Analysis - Enercon lifts union ban

GERMANY: After decades with virtually no trade union representation, employees at nine Enercon service divisions in Germany should soon have works council representatives.

Enercon founder Aloys Wobben... union ban
Enercon founder Aloys Wobben... union ban

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Procedures have begun for elections, probably to take place in early November, after employees said they wanted better pay, more appreciation of their work and improved arrangements on when they are called up for work, trade union IG Metall said on 3 September. Problems include shifts of more than 12 hours and service team on-call shifts starting from 3am, it added.

The trade union cites an Enercon service technician saying: "We expect Enercon management to understand that we are not against the company. On the contrary, we want a works council because we love our jobs. If we can put our views, motivation will increase and the working climate will be better, which will help the company as a whole."

Asked about the company view on this development, and whether there are plans for employee representation at Enercon factories in Germany, a spokesman said on 11 September that Enercon would not comment on this matter.

Worker representation at wind turbine companies in Germany is not always achieved without friction. IG Metall reported in March on a seven-month battle to clinch a collective agreement on working conditions and pay for the 2,200 employees at Repower group. The broad working conditions for metal workers and the electronic sector applied from May 2013, while details on pay will take effect from April 2014 for part of Repower Systems' workforce, between October 2014 and April 2015 for its blade maker Powerblades and between October 2015 and October 2017 for the remaining Repower Systems employees.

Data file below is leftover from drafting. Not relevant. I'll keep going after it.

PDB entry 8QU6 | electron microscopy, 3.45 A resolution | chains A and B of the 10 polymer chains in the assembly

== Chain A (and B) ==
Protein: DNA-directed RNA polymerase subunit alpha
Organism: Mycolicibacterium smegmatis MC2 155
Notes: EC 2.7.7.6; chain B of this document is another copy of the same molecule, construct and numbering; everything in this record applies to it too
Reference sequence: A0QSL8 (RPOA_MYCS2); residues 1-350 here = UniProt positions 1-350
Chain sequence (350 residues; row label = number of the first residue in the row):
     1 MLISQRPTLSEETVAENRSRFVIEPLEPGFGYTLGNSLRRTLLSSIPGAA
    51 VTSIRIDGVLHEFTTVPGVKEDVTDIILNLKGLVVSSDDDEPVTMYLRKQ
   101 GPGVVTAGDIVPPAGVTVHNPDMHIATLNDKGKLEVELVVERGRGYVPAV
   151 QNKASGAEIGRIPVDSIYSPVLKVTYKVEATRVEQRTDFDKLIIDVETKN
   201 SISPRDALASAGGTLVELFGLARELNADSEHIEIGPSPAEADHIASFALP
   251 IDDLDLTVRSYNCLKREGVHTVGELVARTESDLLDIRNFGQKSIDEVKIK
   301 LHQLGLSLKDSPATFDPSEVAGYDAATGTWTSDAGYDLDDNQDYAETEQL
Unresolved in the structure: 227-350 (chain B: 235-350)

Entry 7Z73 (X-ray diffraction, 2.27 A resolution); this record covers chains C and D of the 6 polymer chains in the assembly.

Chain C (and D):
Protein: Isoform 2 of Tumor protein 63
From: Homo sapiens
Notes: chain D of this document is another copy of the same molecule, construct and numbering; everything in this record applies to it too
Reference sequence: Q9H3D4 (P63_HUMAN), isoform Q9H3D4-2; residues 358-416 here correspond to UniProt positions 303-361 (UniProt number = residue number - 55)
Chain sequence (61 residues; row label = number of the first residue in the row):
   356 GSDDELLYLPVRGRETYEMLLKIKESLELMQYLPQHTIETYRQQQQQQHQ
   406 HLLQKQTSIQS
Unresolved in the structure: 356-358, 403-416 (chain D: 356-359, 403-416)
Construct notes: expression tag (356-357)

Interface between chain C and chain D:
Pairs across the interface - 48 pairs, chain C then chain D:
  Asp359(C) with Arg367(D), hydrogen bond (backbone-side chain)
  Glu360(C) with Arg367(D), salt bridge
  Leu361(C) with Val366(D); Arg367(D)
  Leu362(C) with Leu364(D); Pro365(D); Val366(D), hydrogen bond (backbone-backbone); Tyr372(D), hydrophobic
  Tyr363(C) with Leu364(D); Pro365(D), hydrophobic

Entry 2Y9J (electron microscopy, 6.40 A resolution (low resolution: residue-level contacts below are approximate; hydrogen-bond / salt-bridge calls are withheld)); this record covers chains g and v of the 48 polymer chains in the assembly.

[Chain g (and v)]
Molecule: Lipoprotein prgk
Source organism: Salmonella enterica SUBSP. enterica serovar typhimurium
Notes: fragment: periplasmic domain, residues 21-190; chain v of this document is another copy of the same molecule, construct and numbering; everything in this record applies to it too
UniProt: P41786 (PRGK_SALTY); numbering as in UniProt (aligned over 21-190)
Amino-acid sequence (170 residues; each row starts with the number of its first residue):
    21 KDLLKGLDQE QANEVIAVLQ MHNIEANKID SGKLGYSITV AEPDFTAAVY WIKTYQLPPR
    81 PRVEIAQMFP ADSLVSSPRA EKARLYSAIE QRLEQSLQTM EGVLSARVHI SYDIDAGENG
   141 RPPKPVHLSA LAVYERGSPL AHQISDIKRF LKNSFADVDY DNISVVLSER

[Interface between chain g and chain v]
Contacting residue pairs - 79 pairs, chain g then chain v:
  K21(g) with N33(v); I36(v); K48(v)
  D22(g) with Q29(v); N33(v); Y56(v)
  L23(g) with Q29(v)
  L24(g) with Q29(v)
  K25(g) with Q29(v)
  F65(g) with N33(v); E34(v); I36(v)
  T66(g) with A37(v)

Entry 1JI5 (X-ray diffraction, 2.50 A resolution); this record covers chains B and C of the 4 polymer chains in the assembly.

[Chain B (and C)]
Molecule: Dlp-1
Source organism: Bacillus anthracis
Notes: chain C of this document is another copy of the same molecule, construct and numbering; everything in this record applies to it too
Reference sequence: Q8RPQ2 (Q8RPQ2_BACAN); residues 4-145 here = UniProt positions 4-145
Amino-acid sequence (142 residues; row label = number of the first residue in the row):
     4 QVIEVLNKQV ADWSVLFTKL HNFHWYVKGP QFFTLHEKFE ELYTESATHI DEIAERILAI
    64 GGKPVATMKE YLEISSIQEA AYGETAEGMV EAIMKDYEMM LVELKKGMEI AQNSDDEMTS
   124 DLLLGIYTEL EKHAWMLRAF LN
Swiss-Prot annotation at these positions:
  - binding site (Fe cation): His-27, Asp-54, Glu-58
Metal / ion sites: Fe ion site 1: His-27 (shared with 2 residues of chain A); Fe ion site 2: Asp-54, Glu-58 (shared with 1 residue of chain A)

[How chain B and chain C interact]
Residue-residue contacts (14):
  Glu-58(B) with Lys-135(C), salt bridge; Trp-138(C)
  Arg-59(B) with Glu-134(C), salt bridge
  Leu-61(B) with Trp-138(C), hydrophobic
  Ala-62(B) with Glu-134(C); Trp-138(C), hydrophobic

The agreement at Repower had repercussions for Vestas Deutschland, where in early summer an agreement was reached on improved pay for service technicians with the independent works council. IG Metall members at the company welcomed the success, but noted that trade union organisation could potentially have achieved a better result for employees.

Vestas Deutschland said an independent works council was set up 20 years ago but that a growing number of its members now also hold IG Metall trade union membership. It reckons this is a consequence of the union's "organising campaign" launched some two years ago with a focus on wind energy companies, but also as a consequence of consolidation in the wind sector. This is impacting working conditions, which in turn triggers more interest in trade union representation, the company points out.

Vestas generator production works in Lübeck and foundry in Magdeburg both have a strong IG Metall trade union tradition and representation, both with works councils. The blade production facility in Lauchhammer too has trade union representation through the mining, chemicals and energy trade union IG BCE and a works council.

Vestas Deutschland attributes its positive relations with trade unions in Germany to the company's Danish roots. In Denmark, 70-80% of industrial workers hold trade union membership. "Working with trade unions is therefore a matter of course," the company said, citing as an example the swift setting up of an European works council initiated by Vestas works councils and employees and supported by top management.

Nordex has long had worker representation in the form of independent works councils (that is, not connected with a trade union) at its Rostock and Hamburg divisions, set up around ten years ago. These also represent Nordex employees in different regions of Germany. Nordex employees in other countries in Europe are represented by a European works council, a company spokesman told Windpower Monthly.

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